Cannabis, tobacco and domestic fumes intake are associated with nasopharyngeal carcinoma in North Africa.

Abstract : BACKGROUND: The lifestyle risk factors for nasopharyngeal carcinoma (NPC) in North Africa are not known. METHODS: From 2002 to 2005, we interviewed 636 patients and 615 controls from Algeria, Morocco and Tunisia, frequency-matched by centre, age, sex, and childhood household type (urban/rural). Conditional logistic regression was used to evaluate the association of lifestyles with NPC risk, controlling for socioeconomic status and dietary risk factors. RESULTS: Cigarette smoking and snuff (tobacco powder with additives) intake were significantly associated with differentiated NPC but not with undifferentiated carcinoma (UCNT), which is the major histological type of NPC in these populations. As demonstrated by a stratified permutation test and by conditional logistic regression, marijuana smoking significantly elevated NPC risk independently of cigarette smoking, suggesting dissimilar carcinogenic mechanisms between cannabis and tobacco. Domestic cooking fumes intake by using kanoun (compact charcoal oven) during childhood increased NPC risk, whereas exposure during adulthood had less effect. Neither alcohol nor shisha (water pipe) was associated with risk. CONCLUSION: Tobacco, cannabis and domestic cooking fumes intake are risk factors for NPC in western North Africa.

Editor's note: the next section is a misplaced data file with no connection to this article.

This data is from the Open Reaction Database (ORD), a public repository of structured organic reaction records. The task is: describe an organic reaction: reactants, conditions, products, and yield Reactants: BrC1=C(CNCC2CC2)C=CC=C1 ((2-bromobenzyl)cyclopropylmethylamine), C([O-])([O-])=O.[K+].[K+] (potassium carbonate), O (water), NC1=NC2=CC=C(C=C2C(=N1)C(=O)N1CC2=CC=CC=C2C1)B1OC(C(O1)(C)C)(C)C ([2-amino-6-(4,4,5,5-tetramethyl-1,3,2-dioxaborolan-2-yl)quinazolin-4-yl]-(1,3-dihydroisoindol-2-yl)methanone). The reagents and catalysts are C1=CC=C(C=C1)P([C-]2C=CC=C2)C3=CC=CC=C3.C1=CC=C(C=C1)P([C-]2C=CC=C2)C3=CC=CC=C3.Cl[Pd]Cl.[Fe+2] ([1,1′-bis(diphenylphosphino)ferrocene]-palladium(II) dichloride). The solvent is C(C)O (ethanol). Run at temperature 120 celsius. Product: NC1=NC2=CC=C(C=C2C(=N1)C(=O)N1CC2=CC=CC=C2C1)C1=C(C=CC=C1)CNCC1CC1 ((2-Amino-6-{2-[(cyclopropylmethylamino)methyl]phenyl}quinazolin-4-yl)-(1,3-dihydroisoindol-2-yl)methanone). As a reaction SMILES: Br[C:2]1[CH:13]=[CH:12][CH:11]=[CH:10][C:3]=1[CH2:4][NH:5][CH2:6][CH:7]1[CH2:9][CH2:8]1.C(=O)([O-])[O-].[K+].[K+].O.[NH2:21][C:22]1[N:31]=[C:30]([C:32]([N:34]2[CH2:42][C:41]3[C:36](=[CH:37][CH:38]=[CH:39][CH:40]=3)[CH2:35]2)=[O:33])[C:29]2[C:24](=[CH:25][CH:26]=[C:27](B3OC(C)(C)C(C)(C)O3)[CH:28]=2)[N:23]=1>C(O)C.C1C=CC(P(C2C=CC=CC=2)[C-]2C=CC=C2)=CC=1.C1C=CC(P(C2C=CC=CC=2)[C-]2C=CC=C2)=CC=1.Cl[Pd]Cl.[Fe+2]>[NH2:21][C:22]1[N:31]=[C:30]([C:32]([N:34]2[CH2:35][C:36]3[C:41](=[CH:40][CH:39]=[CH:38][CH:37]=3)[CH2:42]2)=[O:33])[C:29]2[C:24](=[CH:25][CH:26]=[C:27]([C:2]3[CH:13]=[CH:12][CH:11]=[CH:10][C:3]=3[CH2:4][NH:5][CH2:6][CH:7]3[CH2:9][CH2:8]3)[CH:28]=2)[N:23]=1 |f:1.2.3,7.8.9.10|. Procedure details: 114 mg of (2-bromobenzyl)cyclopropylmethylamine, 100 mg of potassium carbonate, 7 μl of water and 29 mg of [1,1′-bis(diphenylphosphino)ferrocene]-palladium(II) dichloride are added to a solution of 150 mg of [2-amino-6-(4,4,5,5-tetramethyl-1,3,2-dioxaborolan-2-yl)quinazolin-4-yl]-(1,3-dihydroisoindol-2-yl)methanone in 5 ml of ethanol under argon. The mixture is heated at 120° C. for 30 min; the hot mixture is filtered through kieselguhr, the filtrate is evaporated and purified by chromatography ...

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B.-J. Feng, M. Khyatti, W. Ben-Ayoub, S. Dahmoul, M. Ayad, et al.. Cannabis, tobacco and domestic fumes intake are associated with nasopharyngeal carcinoma in North Africa.. British Journal of Cancer, Cancer Research UK, 2009, 101 (7), pp.1207-12. ⟨10.1038/sj.bjc.6605281⟩. ⟨pasteur-00641626⟩

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